Money manager AllianceBernstein LP
Shares of the New York-based company, which is controlled by French insurer AXA
Since becoming chairman and chief executive in December 2008, Peter Kraus, a former Goldman Sachs partner, has struggled to revive a company that was reeling when he arrived. AllianceBernstein's assets under management and stock price are down 12 percent and 14 percent, respectively, during his tenure.
In a year of extremely volatile markets and risk aversion on the part of investors, it was a difficult year for active managers to outperform, Kraus told analysts and investors on a conference call on Friday. Performance in our largest equity services disappointed and we ended up with greater net outflows in 2011 than in 2010.
The company also took a noncash charge of $587 million related to unrecognized deferred incentive compensation.
Earnings excluding one-time items dropped to $37 million from $139 million a year earlier. That gave the company earnings per unit of 7 cents. Analysts on average had expected 19 cents, according to Thomson Reuters I/B/E/S.
Net revenue fell 20 percent to $625 million. Analysts had expected $650 million.
Sandler O'Neill analyst Michael Kim said the stock seemed to be reacting to the earnings miss driven by the revenue shortfall. Though he had forecast earnings of just four cents per share and said AllianceBernstein's flow trends were a touch better than he expected, Kim said the firm still has work to do to bring investors back to its stock funds.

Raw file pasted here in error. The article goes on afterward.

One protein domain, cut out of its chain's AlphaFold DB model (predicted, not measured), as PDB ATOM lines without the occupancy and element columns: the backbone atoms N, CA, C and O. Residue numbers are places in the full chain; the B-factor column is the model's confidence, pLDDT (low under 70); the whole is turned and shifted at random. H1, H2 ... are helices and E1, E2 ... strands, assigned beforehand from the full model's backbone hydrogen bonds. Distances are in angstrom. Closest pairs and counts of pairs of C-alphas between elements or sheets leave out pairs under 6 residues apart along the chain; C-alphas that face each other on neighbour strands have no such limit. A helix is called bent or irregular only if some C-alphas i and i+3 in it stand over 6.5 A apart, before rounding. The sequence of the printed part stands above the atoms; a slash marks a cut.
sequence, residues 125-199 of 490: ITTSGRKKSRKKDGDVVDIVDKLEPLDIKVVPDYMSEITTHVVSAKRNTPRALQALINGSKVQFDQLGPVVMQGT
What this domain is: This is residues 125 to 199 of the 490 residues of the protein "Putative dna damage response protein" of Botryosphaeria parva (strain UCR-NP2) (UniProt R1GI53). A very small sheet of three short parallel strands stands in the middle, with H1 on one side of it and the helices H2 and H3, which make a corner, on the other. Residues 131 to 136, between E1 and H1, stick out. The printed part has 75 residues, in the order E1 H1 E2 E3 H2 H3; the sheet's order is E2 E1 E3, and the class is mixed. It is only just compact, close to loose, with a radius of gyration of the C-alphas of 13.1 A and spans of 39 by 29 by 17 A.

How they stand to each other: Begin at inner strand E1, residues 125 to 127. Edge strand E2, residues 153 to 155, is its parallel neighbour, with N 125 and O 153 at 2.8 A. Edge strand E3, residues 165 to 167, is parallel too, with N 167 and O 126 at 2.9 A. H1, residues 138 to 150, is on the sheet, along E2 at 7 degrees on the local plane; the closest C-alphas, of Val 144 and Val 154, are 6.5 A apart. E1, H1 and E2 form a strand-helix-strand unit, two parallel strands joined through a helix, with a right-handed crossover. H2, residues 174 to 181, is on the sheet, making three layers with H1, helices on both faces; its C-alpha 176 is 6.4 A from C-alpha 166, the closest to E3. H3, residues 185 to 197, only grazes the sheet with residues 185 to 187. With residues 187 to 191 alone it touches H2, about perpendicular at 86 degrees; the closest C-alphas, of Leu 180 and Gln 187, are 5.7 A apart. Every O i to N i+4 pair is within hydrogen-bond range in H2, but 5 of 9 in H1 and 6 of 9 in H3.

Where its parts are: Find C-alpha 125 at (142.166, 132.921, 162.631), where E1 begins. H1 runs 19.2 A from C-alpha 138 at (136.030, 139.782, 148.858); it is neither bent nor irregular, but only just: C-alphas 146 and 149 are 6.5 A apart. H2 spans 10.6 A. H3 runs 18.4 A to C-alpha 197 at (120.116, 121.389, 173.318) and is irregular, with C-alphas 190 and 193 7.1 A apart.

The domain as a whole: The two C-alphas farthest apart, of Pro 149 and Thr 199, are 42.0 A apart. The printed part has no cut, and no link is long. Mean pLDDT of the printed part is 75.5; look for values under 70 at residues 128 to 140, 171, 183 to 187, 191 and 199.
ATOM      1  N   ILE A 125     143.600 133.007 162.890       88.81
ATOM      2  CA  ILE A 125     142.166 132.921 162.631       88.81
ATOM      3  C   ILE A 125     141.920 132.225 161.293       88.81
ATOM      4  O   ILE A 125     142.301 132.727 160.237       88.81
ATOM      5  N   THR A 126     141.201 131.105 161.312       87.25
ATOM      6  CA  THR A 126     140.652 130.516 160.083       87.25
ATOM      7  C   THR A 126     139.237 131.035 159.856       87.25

They're still dealing with performance issues on the large-cap core equities franchise, and that is likely to remain a real drag on overall growth, Kim said in an interview.
The company reported $406 billion in assets under management at the end of 2011, compared with $478 billion at the end of 2010. Net outflows in the fourth quarter were $13.2 billion.
Assets under management rose 1 percent from the end of the third quarter, and showed a 4 percent improvement in January from the end of 2011.
Shares of AllianceBernstein were down six percent to $15.53 in morning trading.
The company has been hurt somewhat by moves made by AXA.
During 2011, AXA sold its Canadian and Australian businesses. AllianceBernstein managed about $16 billion for them and expects to lose most of these assets over time.
In the fourth quarter, it had outflows associated with those dispositions of nearly $4 billion, representing about $5 million in revenue.
The company said it expects to see another $6 billion in outflows related to the AXA asset sales in the first half of 2012.
(Reporting by Tim McLaughlin in New York and Ross Kerber in Boston; Editing by Lisa Von Ahn, John Wallace and Phil Berlowitz)